Deception in Research Guidance
Version Date: October 13, 2016
Research studies occasionally involve the deception of subjects. Subject deception is typically used to promote scientific validity, with subjects provided with false or incomplete information about the research in order to obtain unbiased data with respect to the subjects’ attitudes and behavior when complete or truthful disclosure is expected to produce biased results. While deception can be an effective tool for the conduct of research, it also raises ethical concerns with subject autonomy and respect for persons, as well as regulatory issues with informed consent requirements. The purpose of this guidance is to help researchers identify and plan for the use of deception in research.Defining Deception For the purposes of this document, deception means the use of deliberately misleading communication with subjects about research purposes or activities. Types of deception are defined as follows:
- Active deception involves intentionally providing inaccurate or false information to subjects. Examples include:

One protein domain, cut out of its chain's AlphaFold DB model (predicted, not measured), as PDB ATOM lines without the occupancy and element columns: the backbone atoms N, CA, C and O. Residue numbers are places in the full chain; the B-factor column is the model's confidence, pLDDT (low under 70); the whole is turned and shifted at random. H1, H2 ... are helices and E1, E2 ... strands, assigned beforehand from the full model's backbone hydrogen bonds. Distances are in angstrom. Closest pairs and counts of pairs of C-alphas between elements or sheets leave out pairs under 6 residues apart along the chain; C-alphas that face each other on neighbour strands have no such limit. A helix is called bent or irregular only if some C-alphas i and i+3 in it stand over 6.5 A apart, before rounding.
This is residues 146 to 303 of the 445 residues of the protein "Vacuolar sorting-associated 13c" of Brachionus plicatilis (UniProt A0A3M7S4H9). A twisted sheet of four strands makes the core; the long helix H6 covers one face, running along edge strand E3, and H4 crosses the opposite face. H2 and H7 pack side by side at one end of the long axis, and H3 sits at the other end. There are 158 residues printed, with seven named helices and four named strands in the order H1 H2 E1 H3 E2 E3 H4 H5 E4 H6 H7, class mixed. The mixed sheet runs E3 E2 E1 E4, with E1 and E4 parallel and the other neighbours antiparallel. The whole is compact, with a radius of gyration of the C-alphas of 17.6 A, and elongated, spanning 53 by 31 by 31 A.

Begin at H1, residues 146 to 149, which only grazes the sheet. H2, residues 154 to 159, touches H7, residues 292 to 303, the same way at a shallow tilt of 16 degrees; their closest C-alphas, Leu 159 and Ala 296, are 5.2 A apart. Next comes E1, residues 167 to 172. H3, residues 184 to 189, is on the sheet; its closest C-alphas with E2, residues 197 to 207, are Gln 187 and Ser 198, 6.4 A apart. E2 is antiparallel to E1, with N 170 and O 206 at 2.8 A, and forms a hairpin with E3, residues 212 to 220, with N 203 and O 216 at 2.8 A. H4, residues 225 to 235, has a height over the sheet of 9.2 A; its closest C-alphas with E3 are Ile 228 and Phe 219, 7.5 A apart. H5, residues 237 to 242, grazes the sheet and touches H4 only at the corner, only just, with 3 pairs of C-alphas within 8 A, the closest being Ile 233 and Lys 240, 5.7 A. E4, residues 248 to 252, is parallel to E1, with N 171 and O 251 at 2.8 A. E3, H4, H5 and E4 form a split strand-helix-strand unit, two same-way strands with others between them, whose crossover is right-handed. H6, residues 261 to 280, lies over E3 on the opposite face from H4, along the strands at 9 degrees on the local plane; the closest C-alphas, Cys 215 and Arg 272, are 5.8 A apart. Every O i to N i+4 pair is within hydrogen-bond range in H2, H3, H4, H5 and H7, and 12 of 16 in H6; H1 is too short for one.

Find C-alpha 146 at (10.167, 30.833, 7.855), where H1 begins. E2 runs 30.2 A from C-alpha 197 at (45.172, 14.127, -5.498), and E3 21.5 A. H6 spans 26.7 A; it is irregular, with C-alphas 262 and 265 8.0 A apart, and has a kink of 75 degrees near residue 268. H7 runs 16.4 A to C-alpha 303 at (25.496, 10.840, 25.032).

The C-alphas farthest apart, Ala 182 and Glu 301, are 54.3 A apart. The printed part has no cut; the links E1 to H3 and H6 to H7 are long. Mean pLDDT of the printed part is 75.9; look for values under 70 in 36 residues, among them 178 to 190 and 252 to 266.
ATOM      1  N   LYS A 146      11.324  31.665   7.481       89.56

- In order to induce stress, study personnel tell subjects that they will give a speech that evaluators will observe on video, when the subjects’ speeches will not actually be recorded or observed.
- Study personnel tell subjects that they will be engaged in a cooperative task with other subjects, but instead subjects will actually be interacting with study personnel.
- Study personnel tell subjects that they will play a competitive game involving financial rewards based on their performance. In fact, the game is rigged and rewards are not based on performance.
- Passive deception (i.e., deception by omission) involves withholding information, or incomplete disclosure of information, with the intention of misleading subjects about the research purpose or procedures. Examples include:
- The study involves covert procedures, such as subjects being observed behind a one-way mirror. The subjects’ ignorance regarding their observation is intended to affect their behavior.
- The study involves covert research, such as a staged experiment in a public place. Subjects are unaware that they are participating in a research study.